Nearer, not dearer: Almere

Nearer, not dearer: why house hunters are looking to Almere Want to find your dream house? Why not build it yourself, in the green stretches of Almere, a new town and a space where more than 2,000 people have done just that. If embarking on a quirky construction is a little ambitious for you, Almere still has plenty to offer, according to local experts. It may not have an ancient historic centre, but pretty much everything else you might want is there or nearby (including the dream houses other people have built). Forty years young, and quickly growing, Almere has matured into an attractive place for house buyers, says Mira Makkinje, a mortgage consultant for Expat Mortgages. ‘At first, nobody knew about Almere but nowadays property prices here are much better than Amsterdam, public transport to Amsterdam and Schiphol is very good, there’s an international school in Almere Poort, and a lot of people are thinking about moving here.’ Prices Amsterdam prices – an average of €5,129 per square metre at the end of 2018, according...  More >

Wynia’s Week: Baudet’s meteoric rise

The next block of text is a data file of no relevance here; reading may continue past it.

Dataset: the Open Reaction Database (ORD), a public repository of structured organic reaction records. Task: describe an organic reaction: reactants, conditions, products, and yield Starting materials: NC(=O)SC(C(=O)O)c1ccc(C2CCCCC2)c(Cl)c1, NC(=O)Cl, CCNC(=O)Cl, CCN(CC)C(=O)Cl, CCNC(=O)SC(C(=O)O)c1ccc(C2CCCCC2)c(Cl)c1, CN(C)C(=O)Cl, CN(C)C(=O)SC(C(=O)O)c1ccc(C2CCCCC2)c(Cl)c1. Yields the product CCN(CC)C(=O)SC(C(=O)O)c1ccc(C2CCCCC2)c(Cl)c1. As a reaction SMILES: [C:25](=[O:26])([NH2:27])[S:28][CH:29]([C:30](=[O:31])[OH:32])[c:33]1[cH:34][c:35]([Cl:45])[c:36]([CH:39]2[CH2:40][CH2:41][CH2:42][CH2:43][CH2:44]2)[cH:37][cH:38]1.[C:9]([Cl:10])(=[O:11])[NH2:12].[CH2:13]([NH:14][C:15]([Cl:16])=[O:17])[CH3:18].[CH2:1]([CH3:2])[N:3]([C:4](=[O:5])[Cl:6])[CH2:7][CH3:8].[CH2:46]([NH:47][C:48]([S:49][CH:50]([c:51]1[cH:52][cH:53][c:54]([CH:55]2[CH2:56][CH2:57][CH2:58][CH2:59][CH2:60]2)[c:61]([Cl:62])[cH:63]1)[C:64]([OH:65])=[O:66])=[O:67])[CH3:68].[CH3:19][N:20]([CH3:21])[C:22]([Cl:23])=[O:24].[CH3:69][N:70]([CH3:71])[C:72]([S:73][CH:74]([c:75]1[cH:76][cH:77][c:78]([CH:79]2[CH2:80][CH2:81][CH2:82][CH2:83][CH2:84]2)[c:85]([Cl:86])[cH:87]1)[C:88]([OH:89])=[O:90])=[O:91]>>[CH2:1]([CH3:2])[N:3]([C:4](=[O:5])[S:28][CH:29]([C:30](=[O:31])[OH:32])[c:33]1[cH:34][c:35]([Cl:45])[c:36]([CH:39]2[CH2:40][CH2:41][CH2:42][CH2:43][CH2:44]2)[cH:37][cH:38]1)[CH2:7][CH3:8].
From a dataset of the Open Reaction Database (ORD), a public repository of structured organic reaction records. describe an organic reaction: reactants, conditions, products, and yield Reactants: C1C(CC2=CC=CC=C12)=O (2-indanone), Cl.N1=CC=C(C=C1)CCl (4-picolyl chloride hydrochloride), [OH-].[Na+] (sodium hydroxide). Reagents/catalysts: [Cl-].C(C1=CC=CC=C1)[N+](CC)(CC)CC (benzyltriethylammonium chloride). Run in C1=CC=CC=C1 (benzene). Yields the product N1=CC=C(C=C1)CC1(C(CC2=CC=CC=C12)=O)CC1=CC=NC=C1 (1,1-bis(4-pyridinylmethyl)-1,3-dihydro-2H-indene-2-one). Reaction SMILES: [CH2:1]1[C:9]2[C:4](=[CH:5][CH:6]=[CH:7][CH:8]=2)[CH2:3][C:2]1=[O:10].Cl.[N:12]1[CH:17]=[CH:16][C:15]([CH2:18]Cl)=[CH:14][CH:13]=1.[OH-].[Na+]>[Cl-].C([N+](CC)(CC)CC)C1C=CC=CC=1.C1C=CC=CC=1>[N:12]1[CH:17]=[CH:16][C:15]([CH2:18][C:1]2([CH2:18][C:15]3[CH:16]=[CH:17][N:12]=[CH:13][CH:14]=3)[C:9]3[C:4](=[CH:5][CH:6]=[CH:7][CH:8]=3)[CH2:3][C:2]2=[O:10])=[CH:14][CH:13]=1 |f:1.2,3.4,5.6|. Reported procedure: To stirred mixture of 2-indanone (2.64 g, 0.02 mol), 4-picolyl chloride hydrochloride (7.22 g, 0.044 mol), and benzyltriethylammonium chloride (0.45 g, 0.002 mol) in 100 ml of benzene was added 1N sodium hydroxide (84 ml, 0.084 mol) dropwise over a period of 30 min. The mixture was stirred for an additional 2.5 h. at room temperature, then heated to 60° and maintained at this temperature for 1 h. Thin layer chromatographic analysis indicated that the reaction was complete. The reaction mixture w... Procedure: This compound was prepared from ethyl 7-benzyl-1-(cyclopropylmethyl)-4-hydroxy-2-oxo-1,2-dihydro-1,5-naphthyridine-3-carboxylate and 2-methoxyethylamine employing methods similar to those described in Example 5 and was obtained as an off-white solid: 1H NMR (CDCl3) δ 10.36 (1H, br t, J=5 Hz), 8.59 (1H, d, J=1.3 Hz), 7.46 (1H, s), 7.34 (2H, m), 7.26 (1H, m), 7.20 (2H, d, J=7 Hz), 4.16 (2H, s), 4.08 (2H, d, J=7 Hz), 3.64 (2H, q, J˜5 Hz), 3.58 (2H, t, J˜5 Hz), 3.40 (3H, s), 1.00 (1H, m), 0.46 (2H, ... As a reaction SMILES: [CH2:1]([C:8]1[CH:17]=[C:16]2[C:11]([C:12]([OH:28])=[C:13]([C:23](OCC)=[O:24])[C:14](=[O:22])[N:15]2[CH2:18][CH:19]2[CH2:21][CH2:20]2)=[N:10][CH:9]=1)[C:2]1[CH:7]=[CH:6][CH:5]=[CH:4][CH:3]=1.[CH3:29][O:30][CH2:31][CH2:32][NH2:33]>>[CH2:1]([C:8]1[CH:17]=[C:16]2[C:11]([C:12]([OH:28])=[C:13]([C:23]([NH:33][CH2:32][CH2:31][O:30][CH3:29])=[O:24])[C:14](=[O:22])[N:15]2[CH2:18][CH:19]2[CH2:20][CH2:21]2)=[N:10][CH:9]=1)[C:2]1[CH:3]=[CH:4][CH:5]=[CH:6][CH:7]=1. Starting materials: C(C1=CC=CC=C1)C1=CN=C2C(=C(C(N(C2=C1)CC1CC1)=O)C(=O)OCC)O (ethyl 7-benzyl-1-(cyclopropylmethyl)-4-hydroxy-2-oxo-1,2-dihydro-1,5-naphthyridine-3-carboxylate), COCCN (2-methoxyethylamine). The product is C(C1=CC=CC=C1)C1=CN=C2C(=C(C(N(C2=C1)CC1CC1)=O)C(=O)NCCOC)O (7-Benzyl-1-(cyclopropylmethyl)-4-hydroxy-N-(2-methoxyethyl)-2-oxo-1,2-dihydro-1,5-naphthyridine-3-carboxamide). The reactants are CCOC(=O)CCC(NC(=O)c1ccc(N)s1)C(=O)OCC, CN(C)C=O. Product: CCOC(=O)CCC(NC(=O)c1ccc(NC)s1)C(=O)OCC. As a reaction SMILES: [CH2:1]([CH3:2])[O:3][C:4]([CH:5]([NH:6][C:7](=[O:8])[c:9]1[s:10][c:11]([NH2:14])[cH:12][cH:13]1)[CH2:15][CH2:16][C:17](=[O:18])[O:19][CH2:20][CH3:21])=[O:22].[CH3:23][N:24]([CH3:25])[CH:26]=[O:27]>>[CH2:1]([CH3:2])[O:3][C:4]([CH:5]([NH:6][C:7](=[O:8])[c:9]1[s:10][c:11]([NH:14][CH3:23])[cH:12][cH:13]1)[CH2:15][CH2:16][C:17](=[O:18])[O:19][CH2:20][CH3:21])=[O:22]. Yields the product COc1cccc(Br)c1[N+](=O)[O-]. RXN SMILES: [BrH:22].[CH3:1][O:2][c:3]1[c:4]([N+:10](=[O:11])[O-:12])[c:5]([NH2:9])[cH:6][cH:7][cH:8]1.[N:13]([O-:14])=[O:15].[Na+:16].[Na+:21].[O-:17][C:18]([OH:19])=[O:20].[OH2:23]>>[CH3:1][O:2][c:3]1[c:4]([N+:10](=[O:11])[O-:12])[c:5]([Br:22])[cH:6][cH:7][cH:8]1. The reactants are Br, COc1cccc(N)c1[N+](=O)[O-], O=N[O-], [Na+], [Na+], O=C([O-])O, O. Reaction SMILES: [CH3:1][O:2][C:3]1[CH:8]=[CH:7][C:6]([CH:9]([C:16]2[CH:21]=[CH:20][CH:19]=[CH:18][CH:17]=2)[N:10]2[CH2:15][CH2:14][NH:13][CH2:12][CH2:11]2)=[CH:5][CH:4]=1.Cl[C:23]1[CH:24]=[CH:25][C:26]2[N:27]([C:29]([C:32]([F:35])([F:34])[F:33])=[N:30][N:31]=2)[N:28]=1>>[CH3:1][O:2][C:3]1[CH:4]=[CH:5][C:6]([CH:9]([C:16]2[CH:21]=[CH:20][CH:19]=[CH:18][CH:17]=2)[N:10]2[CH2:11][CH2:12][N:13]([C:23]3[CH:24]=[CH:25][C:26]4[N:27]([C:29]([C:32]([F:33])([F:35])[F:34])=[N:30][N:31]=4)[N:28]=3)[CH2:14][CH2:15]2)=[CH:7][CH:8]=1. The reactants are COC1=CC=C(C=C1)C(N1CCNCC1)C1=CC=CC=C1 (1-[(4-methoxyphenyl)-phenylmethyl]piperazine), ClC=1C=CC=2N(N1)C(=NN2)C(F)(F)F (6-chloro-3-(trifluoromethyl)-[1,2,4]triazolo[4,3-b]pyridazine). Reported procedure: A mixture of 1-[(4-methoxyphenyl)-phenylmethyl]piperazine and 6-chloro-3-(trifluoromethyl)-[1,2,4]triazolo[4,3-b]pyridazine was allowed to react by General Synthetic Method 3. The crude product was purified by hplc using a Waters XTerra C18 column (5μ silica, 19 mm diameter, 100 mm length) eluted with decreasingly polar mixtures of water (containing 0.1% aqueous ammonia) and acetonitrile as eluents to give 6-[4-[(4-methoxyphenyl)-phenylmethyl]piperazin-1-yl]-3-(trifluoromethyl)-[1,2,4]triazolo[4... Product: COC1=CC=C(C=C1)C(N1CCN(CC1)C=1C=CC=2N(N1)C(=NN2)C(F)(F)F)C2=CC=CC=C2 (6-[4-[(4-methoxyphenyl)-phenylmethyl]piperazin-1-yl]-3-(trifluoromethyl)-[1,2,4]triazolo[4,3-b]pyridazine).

Wynia’s Week: Thierry Baudet’s meteoric electoral rise explained A first time participant in the provincial elections and newcomer to the senate becomes the biggest party in the land in one fell swoop. It’s not something the Netherlands has ever experienced before, says columnist Syp Wynia. Forum voor Democratie, the party of Thierry Baudet, Henk Otten and Theo Hiddema, all of three years old, scorned by politicians as well as the Hilversum media, was hoisted to the top of the political tree by the voters. It is now the biggest in a number of provinces and the city of Rotterdam. The political establishment can no longer ignore it, lest it wants Baudet’s party to become a bigger winner still, starting with the European parliament election on May 23. The VVD miraculously managed to hold its own, although the party scored the worst provincial election results since 1970. Not so the other parties traditionally at the heart of Dutch politics. CDA and PvdA did poorly as did D66, a trend that started in 1989. Never before could ‘right wing...  More >